Additional Information:© 2022. The Author(s). Published by the American Astronomical Society. Original content from this work may be used under the terms of the Creative Commons Attribution 4.0 licence. Any further distribution of this work must maintain attribution to the author(s) and the title of the work, journal citation and DOI. Received 2022 March 23; revised 2022 May 18; accepted 2022 May 21; published 2022 July 27. We thank the anonymous reviewer whose comments helped improve the manuscript. S.W.Y. thanks Gummi Stefansson for helpful conversations regarding the NEID observations. This paper includes data collected by the TESS mission that are publicly available from the Mikulski Archive for Space Telescopes (MAST). Funding for the TESS mission is provided by NASA's Science Mission Directorate. We acknowledge the use of public TESS data from pipelines at the TESS Science Office and at the TESS Science Processing Operations Center. Resources supporting this work were provided by the NASA High-End Computing (HEC) Program through the NASA Advanced Supercomputing (NAS) Division at Ames Research Center for the production of the SPOC data products. We also acknowledge the use of data from the Exoplanet Follow-up Observation Program website, which is operated by the California Institute of Technology, under contract with the National Aeronautics and Space Administration under the Exoplanet Exploration Program. This research made use of Lightkurve, a Python package for Kepler and TESS data analysis (Lightkurve Collaboration et al. 2018). Some of the data presented herein were obtained at the W. M. Keck Observatory, which is operated as a scientific partnership among the California Institute of Technology, the University of California and the National Aeronautics and Space Administration. The Observatory was made possible by the generous financial support of the W. M. Keck Foundation. Keck telescope time was granted by NOIRLab (Prop. ID 2021B-0162, PI: Yee) through the Mid-Scale Innovations Program (MSIP). MSIP is funded by NSF. The authors wish to recognize and acknowledge the very significant cultural role and reverence that the summit of Maunakea has always had within the indigenous Hawaiian community. We are most fortunate to have the opportunity to conduct observations from this mountain. This paper contains data taken with the NEID instrument, which was funded by the NASA-NSF Exoplanet Observational Research (NN-EXPLORE) partnership and built by Pennsylvania State University. NEID is installed on the WIYN telescope, which is operated by the National Optical Astronomy Observatory, and the NEID archive is operated by the NASA Exoplanet Science Institute at the California Institute of Technology. NN-EXPLORE is managed by the Jet Propulsion Laboratory, California Institute of Technology under contract with the National Aeronautics and Space Administration. The data presented herein were obtained at the WIYN Observatory from telescope time allocated to NN-EXPLORE through the scientific partnership of the National Aeronautics and Space Administration, the National Science Foundation, and NOIRLab. This work was supported by a NASA WIYN PI Data Award, administered by the NASA Exoplanet Science Institute. The authors thank Sarah Logsdon and Heidi Schweiker for help with the NEID observations. The authors are honored to be permitted to conduct astronomical research on Iolkam Du'ag (Kitt Peak), a mountain with particular significance to the Tohono O'odham. This paper includes data gathered with the 6.5 m Magellan Telescopes located at Las Campanas Observatory, Chile. This research has used data from the CTIO/SMARTS 1.5 m telescope, which is operated as part of the SMARTS Consortium by RECONS ( members Todd Henry, Hodari James, Wei-Chun Jao, and Leonardo Paredes. At the telescope, observations were carried out by Roberto Aviles and Rodrigo Hinojosa. The CHIRON data were obtained from telescope time allocated under the NN-EXPLORE program with support from the National Aeronautics and Space Administration. Some of the data presented herein were obtained at the Minerva–Australis facility from telescope time allocated under the NN-EXPLORE program with support from the National Aeronautics and Space Administration. Minerva–Australis is supported by Australian Research Council LIEF grant LE160100001, Discovery grants DP180100972 and DP220100365, Mount Cuba Astronomical Foundation, and institutional partners University of Southern Queensland, UNSW Sydney, MIT, Nanjing University, George Mason University, University of Louisville, University of California Riverside, University of Florida, and The University of Texas at Austin. We respectfully acknowledge the traditional custodians of all lands throughout Australia, and recognize their continued cultural and spiritual connection to the land, waterways, cosmos, and community. We pay our deepest respects to all Elders, ancestors and descendants of the Giabal, Jarowair, and Kambuwal nations, upon whose lands the Minerva–Australis facility at Mt. Kent is situated. This work makes use of observations from the LCOGT network. Part of the LCOGT telescope time was granted by NOIRLab through the Mid-Scale Innovations Program (MSIP). MSIP is funded by NSF. This paper makes use of data from the MEarth Project, which is a collaboration between Harvard University and the Smithsonian Astrophysical Observatory. The MEarth Project acknowledges funding from the David and Lucile Packard Fellowship for Science and Engineering, the National Science Foundation under grants AST-0807690, AST-1109468, AST-1616624 and AST-1004488 (Alan T. Waterman Award), the National Aeronautics and Space Administration under grant No. 80NSSC18K0476 issued through the XRP Program, and the John Templeton Foundation. Adam Popowicz and Slawomir Lasota were responsible for data processing and automation of observations at SUTO observatories and were financed by grant BK-246/RAu-11/2022. A.J. acknowledges support from ANID—Millennium Science Initiative—ICN12_009 and FONDECYT project 1210718. J.H. acknowledges support from NASA grants 80NSSC19K0386, 80NSSC19K1728, and 80NSSC21K0335. Facilities: TESS, MAST, Gaia, Keck: I (HIRES), WIYN (NEID), Magellan: Clay (PFS), CTIO: 1.5 m (CHIRON), Max Planck: 2.2 m (FEROS), FLWO: 1.5 m (TRES), LCOGT, Gemini. Software: astropy (Astropy Collaboration et al. 2013, 2018), lightkurve (Lightkurve Collaboration et al. 2018), EXOFASTv2 (Eastman et al. 2019), SpecMatch-Emp (Yee et al. 2017), SpecMatch-Synth (Petigura 2015), AstroImageJ (Collins et al. 2017), TAPIR (Jensen 2013), numpy (Harris et al. 2020), scipy (Virtanen et al. 2020), pandas (pandas development team 2020; Wes McKinney 2010), matplotlib (Hunter 2007).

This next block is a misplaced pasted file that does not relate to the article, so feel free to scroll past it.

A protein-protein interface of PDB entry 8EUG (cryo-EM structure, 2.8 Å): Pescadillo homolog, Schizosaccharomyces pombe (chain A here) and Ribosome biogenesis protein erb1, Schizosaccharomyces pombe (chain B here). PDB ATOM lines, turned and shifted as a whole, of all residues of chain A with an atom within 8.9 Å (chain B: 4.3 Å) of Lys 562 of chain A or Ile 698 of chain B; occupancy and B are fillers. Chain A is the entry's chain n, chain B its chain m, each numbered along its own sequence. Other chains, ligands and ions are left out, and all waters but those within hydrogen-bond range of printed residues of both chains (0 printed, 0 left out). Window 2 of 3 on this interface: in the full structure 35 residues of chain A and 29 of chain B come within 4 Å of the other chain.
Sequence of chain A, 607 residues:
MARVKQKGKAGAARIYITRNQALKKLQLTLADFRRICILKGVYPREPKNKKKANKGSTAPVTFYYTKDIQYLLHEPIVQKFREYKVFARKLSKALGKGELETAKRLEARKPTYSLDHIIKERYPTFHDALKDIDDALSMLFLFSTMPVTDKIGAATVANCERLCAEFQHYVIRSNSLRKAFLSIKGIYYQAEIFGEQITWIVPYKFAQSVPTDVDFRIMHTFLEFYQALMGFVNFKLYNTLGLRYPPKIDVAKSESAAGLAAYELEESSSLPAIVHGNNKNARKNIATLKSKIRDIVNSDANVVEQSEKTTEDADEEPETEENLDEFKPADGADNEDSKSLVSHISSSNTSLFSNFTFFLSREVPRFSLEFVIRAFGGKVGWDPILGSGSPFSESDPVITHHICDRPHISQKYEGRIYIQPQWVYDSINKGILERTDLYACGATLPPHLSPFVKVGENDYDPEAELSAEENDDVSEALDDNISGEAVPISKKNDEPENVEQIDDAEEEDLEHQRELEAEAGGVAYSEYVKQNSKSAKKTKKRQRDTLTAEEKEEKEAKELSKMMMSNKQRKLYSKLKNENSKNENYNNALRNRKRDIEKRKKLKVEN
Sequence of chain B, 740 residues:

Group:Astronomy Department, Infrared Processing and Analysis Center (IPAC)
Funding AgencyGrant Number
W. M. Keck FoundationUNSPECIFIED
Australian Research CouncilLE160100001
Australian Research CouncilDP180100972
Australian Research CouncilDP220100365
Mt. Cuba Astronomical FoundationUNSPECIFIED
University of Southern QueenslandUNSPECIFIED
University of New South Wales, SydneyUNSPECIFIED
Massachusetts Institute of Technology (MIT)UNSPECIFIED
Nanjing UniversityUNSPECIFIED
George Mason UniversityUNSPECIFIED
University of LouisvilleUNSPECIFIED
University of California, RiversideUNSPECIFIED
University of FloridaUNSPECIFIED
University of Texas at AustinUNSPECIFIED
David and Lucile Packard FoundationUNSPECIFIED
John Templeton FoundationUNSPECIFIED
Ministry of Science and Higher Education (Poland)BK-246/RAu-11/2022
Comisión Nacional de Investigación Científica y Tecnológica (CONICYT)ICN12_009
Fondo Nacional de Desarrollo Científico y Tecnológico (FONDECYT)1210718
Subject Keywords:Exoplanets; Hot Jupiters; Transits; Exoplanet astronomy; Exoplanet detection methods
Issue or Number:2
Classification Code:Unified Astronomy Thesaurus concepts: Exoplanets (498); Hot Jupiters (753); Transits (1711); Exoplanet astronomy (486); Exoplanet detection methods (489)
Record Number:CaltechAUTHORS:20220728-730049000
Persistent URL:
Official Citation:Samuel W. Yee et al 2022 AJ 164 70
Usage Policy:No commercial reproduction, distribution, display or performance rights in this work are provided.
ID Code:115941
Deposited By: George Porter
Deposited On:29 Jul 2022 21:01
Last Modified:29 Jul 2022 21:01